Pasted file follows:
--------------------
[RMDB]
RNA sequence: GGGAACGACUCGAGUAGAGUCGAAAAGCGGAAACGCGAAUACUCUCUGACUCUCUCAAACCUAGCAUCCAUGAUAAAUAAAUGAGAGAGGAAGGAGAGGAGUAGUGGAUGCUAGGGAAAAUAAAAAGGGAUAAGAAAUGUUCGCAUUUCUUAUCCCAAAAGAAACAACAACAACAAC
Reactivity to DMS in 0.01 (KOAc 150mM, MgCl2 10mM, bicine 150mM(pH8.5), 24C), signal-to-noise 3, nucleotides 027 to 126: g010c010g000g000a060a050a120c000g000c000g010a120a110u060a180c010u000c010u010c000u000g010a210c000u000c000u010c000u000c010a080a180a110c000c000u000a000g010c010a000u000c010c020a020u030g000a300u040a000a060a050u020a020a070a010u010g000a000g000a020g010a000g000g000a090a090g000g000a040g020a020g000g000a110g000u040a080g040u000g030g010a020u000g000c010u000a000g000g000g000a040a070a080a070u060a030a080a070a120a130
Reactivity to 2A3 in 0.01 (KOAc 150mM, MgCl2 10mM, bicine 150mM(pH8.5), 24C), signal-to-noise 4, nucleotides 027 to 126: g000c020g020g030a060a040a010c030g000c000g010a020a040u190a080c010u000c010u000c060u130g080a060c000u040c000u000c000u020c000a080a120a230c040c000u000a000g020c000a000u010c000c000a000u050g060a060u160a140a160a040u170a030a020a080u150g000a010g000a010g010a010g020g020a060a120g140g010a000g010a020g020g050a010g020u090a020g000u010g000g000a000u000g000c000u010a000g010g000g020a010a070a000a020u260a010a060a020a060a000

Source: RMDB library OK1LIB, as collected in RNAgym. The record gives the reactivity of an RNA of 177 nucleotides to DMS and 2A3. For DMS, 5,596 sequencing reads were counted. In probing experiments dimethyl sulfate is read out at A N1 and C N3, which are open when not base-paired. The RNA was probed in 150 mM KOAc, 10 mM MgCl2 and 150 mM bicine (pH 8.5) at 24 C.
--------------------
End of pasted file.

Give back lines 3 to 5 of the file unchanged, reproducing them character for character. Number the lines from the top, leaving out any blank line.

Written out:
Reactivity to DMS in 0.01 (KOAc 150mM, MgCl2 10mM, bicine 150mM(pH8.5), 24C), signal-to-noise 3, nucleotides 027 to 126: g010c010g000g000a060a050a120c000g000c000g010a120a110u060a180c010u000c010u010c000u000g010a210c000u000c000u010c000u000c010a080a180a110c000c000u000a000g010c010a000u000c010c020a020u030g000a300u040a000a060a050u020a020a070a010u010g000a000g000a020g010a000g000g000a090a090g000g000a040g020a020g000g000a110g000u040a080g040u000g030g010a020u000g000c010u000a000g000g000g000a040a070a080a070u060a030a080a070a120a130
Reactivity to 2A3 in 0.01 (KOAc 150mM, MgCl2 10mM, bicine 150mM(pH8.5), 24C), signal-to-noise 4, nucleotides 027 to 126: g000c020g020g030a060a040a010c030g000c000g010a020a040u190a080c010u000c010u000c060u130g080a060c000u040c000u000c000u020c000a080a120a230c040c000u000a000g020c000a000u010c000c000a000u050g060a060u160a140a160a040u170a030a020a080u150g000a010g000a010g010a010g020g020a060a120g140g010a000g010a020g020g050a010g020u090a020g000u010g000g000a000u000g000c000u010a000g010g000g020a010a070a000a020u260a010a060a020a060a000

Source: RMDB library OK1LIB, as collected in RNAgym. The record gives the reactivity of an RNA of 177 nucleotides to DMS and 2A3. For DMS, 5,596 sequencing reads were counted. In probing experiments dimethyl sulfate is read out at A N1 and C N3, which are open when not base-paired. The RNA was probed in 150 mM KOAc, 10 mM MgCl2 and 150 mM bicine (pH 8.5) at 24 C.